• [0009]
    Unfortunately, although the need for a simple, robust and reliable method of detecting contamination of marine organisms to be used for human consumption is evident, methods which are currently available are not satisfactory. Regular testing of shellfish to ensure that toxic product does not enter the market place is required (Van Egmond and Dekker, 1995). Currently, the only officially endorsed method is the mouse lethality bioassay approved by the Association of Official Analytical Chemists (AOAC) official methods of analysis, section 959.08 E,. 1990. This requires intraperitoneal injection of mice with an HCl extract of potentially toxic organisms such as shellfish, and observation of the time from injection to death (Sommer and Meyer, 1937; Hungerford, 1995). The mice must come from a colony of mice which is regularly standardised for its sensitivity to reference toxin samples, and the sample must be diluted so that death occurs between 5 and 7 minutes. The assay is inhumane, expensive, and unpopular, and is at risk of being prohibited as a result of animal welfare regulation, particularly in countries such as the European Union, the Netherlands and Germany. Of even greater concern is that the mouse bioassay assay has a sensitivity of only 180 μg STX/1 (Johnson and Mulberry, 1966).
  • [0010]
    This lack of sensitivity means that there is a serious risk that levels of PSTs sufficient to cause toxicity in humans may not be detected. For example, children in the Philippines have died as the result of ingestion of shellfish when mouse lethality bioassays indicated that shellfish contained only 40 μg STX/100 g shellfish meat, which equates to around 200 μg when takes into account dilution due to extraction solvent plus shellfish. This level of toxicity is the same as the detection limit for the mouse lethality bioassay.
  • [0011]
    This problem has led to attempts to develop alternative assays, based on
  • [0012]
    (a) detecting the presence of intoxicating organisms by biological observation,
  • [0013]
    (b) in situ detection using methods such as DNA probes, or
  • [0014]
    (c) detecting the presence of toxins in the marine organism by biochemical, physiological or chemical assay.
  • [0015]
    One approach utilises blockage of the voltage-gated sodium channel (VGSC), a large transmembrane protein in excitable cells which allows passage of ions through a central pore when it opens in response to alterations in cellular potential difference. (See for example Doucette et al., 1997; Jellett et al., 1992; Vieytes et al., 1993). These-assays are radioligand assays (Weigele and Barchi, 1978), which can be adapted to a microtitre plate format which increases the sample throughput (Doucette et al., 1997). Alternatively cultured cells hyperstimulated so as to increase ion flow through the sodium channel may be used (Jellett et al., 1992; U.S. Pat. No. 5,420,011 and U.S. Pat. No. 5,858,687).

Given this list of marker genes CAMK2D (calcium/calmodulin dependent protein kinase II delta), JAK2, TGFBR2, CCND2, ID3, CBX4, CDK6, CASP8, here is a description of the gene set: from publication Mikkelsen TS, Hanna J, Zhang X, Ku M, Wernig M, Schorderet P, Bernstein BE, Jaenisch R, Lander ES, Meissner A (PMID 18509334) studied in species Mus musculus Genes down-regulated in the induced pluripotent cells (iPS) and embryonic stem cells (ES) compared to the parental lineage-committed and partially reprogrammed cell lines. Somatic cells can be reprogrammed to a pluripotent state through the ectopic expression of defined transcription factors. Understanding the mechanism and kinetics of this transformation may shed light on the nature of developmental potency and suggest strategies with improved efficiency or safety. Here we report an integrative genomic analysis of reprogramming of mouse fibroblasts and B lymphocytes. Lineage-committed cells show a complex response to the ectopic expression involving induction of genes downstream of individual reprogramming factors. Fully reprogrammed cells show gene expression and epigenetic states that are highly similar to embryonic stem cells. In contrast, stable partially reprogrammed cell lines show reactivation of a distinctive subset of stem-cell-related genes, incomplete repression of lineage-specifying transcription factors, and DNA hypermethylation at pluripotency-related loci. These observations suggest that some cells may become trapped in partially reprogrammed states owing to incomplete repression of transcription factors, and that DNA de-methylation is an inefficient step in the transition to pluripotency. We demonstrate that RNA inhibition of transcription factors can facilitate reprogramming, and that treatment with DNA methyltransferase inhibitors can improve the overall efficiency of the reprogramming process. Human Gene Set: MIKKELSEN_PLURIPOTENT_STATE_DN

• [0016]
    However, these assays are expensive and technically complex, requiring either radioactively-labelled reagents or cell cultures. Moreover they are sensitive to pH fluctuations, because at pH greater than 6.7 PSTs are readily displaced from the ion channel, are similarly sensitive to cation concentration, and, more importantly, are non-specific because they also detect tetrodotoxin. None of these assays is suitable for field use. Chemical assays are complicated by the fact that the individual toxins are tremendously variable in structure, ranging from very polar to lipophilic, and from low to high molecular weight. Furthermore, these chemical methods require the use of standard samples of the known toxins, and any new and biologically active PSTs will not be measurable by these methods. Thus assays based on detection using antibodies or using chemical methods such as high performance liquid chromatography, mass spectrometry, or capillary electrophoresis may not detect the broad range of toxins.
  • [0017]
    A simple, rapid preliminary clean-up method for crude shellfish extracts, coupled with a bench or desktop lateral flow immuno-chromatographic assay marketed by Jellett Biotek, enables a preliminary result to be obtained within ten minutes; however, confirmatory screening using liquid chromatography-mass spectrometry is required. The preliminary clean-up uses ammonium formate mobile phase on a 5 cm solid-phase column suitable for lipophilic toxins, and this is followed by LCMS on a Tosoh-Haas amide 40 column using a 60-90% gradient of tetranitrile-2 mM ammonium formate, pH3.5. A preliminary report was presented by M. A. Quilliam at the International Marine Biotechnology Conference, Townsville, September 2000.